A native of Bucks County, Pennsylvania (b.1823), Thomas Hicks began as a carriage painter, apprenticed to his cousin and primitive style artist, Edward Hicks. As early as 1836 Thomas received his first instruction in portrait painting from his cousin, Edward, whose portrait Thomas painted the following year. He received much acclaim, and with his talents evident seemed destined to be a professional artist.
With his father's encouragement, Hicks attended the Pennsylvania Academy of Fine Arts*, but stayed only several months and then moved to New York City where in 1838, he entered the Antique Class of the National Academy of Design*. Within the year, he was exhibiting portraits, history and religious paintings at the Academy, and at age 18 was elected an Associate for his painting, Death of Abel. Enrolled from 1840 to 1842 and 1844 to 1845, he continued Academy classes.
In 1845, Hicks began a several-year period of living abroad. He spent time London, Florence, and Rome, where he had an extended stay, and in Paris, he studied for about a year and a half with Thomas Couture.
In 1849, he returned to America and set up a studio as a portrait painter in New York City. From 1856, his studio was in the Astor Place building, distinguished by its foot-high lettering of Hick's name on the facade.
Although Thomas Hicks was a painter of genre, literary, historical and religious subject matter, portraiture remained his 'forte'. "By all reports, he had not only talent and training but also that other gift essential to the success of a fashionable portrait painter: personal charm." (Harding, 268). Throughout his career many illustrious persons were his subjects such as Henry Ward Beecher, William Cullen Bryant, Margaret Fuller, Edwin Booth, Henry Wadsworth Longfellow and Abraham Lincoln, described as the first oil portrait of Lincoln.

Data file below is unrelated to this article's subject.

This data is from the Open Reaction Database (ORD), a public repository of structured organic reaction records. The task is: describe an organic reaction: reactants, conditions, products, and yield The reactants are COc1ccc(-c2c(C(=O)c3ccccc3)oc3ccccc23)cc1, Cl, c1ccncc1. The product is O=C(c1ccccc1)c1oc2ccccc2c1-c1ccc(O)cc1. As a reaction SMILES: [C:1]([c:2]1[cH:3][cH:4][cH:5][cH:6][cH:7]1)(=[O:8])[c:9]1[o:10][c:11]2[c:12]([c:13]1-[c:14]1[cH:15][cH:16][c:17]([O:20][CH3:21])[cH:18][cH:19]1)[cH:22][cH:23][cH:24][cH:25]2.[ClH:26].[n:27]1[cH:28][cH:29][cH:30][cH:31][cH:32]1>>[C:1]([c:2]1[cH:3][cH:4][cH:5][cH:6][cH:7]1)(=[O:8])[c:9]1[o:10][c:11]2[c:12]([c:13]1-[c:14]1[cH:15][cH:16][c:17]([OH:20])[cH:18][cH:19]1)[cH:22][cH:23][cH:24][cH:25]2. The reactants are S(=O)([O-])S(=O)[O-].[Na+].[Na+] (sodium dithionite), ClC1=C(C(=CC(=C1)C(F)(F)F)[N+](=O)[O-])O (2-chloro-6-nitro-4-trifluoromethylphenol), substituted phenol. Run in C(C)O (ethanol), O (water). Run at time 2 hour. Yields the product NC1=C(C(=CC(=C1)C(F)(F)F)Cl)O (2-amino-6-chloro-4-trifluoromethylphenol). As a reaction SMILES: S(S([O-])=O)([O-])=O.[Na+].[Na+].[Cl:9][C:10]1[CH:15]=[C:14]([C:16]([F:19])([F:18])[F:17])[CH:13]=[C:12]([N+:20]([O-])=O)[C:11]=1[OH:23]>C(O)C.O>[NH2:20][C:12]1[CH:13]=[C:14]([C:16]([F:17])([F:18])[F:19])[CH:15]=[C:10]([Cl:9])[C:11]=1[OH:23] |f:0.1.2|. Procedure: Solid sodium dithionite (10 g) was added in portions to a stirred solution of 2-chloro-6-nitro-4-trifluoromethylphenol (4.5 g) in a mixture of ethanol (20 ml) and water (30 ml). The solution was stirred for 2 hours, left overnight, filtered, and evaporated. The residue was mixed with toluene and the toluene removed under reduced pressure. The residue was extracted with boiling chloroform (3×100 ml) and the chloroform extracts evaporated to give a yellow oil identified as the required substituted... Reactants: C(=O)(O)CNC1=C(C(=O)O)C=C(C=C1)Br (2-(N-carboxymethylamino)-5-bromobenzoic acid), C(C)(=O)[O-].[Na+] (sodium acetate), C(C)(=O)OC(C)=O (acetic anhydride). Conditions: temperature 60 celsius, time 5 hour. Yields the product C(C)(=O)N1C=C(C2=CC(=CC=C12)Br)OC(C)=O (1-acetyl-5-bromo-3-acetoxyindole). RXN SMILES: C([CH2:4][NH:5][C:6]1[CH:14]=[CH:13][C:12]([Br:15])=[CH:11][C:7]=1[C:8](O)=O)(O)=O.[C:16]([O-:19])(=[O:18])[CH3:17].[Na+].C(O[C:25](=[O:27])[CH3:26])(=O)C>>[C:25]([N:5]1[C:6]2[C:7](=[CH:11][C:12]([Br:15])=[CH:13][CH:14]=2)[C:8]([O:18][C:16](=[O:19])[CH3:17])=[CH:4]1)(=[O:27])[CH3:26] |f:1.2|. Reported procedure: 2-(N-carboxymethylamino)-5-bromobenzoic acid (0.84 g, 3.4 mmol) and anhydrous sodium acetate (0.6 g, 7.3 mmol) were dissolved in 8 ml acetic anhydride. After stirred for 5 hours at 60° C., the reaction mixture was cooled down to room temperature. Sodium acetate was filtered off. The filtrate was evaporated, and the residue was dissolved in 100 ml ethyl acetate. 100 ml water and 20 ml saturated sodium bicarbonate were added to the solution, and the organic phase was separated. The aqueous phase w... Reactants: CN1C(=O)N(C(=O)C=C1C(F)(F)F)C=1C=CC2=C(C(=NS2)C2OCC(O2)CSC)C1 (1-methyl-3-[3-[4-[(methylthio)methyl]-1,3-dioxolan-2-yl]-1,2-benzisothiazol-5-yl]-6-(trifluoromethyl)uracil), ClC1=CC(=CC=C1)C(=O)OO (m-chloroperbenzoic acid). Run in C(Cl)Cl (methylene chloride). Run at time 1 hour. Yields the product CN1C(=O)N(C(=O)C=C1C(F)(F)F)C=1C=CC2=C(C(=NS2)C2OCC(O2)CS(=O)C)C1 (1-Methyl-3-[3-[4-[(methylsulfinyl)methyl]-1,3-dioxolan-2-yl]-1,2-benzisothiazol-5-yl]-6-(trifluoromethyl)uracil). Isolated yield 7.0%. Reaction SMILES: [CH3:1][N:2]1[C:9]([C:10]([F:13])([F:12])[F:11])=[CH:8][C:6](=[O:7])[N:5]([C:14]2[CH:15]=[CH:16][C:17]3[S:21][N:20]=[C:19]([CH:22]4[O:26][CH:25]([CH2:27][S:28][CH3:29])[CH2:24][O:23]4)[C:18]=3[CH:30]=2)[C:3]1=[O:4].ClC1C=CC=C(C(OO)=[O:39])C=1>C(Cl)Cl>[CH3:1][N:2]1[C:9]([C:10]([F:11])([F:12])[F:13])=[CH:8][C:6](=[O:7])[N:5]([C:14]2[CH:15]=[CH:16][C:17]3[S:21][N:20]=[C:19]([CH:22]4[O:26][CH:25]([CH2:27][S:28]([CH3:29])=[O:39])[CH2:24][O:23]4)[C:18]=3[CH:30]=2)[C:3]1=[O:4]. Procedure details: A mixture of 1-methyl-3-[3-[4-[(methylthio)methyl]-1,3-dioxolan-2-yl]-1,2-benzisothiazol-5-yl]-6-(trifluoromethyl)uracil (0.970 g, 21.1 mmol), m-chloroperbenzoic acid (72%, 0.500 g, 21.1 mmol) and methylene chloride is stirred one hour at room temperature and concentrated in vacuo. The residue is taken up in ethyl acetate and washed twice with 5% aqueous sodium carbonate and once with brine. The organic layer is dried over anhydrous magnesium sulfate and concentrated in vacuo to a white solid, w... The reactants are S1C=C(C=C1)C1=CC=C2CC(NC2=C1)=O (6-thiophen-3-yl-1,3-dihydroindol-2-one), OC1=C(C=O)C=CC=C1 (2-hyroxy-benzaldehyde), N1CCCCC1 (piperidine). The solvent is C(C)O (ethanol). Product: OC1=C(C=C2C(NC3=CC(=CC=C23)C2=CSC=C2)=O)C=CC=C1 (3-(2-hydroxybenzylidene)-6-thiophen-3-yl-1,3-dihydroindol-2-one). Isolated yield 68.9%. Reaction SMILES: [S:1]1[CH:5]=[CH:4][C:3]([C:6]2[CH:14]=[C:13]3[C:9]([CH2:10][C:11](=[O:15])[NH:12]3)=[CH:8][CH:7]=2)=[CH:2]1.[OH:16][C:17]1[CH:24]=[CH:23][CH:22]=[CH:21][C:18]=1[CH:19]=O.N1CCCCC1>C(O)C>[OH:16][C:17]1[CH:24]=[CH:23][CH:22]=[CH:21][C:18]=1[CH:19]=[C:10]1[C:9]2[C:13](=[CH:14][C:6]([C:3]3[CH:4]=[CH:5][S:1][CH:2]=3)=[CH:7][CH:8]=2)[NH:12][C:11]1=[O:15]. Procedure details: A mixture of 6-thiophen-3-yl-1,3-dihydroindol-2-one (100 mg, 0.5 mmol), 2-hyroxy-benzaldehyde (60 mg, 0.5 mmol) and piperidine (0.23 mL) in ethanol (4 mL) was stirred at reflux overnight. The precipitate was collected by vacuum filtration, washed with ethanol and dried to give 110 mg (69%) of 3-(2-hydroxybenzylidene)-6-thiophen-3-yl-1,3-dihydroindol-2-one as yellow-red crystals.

Financially successful, Hicks built a family home he named Thornwood in Trenton Falls, New York, and because of its grandeur and his notoriety, it became a popular tourist attraction. However, most of his professional activity was in New York City, where he continued to exhibit at the National Academy of Design and served on the Academy Council. Also, he directed much energy to the Artists' Fund Society*, which he served as president from 1873 to 1885.
Having lived to see his reputation wane because of his portraiture style becoming out of date, Thomas Hicks died at Trenton Falls, New York, October 8, 1890.
Jonathan Harding, "Thomas Hicks", Paintings and Sculpture in the Collection of the National Academy of Design, Volume I, 1826 to 1925. (David Dearinger, Editor)
Groce & Wallace, The New York Historical Society's Dictionary of Artists in America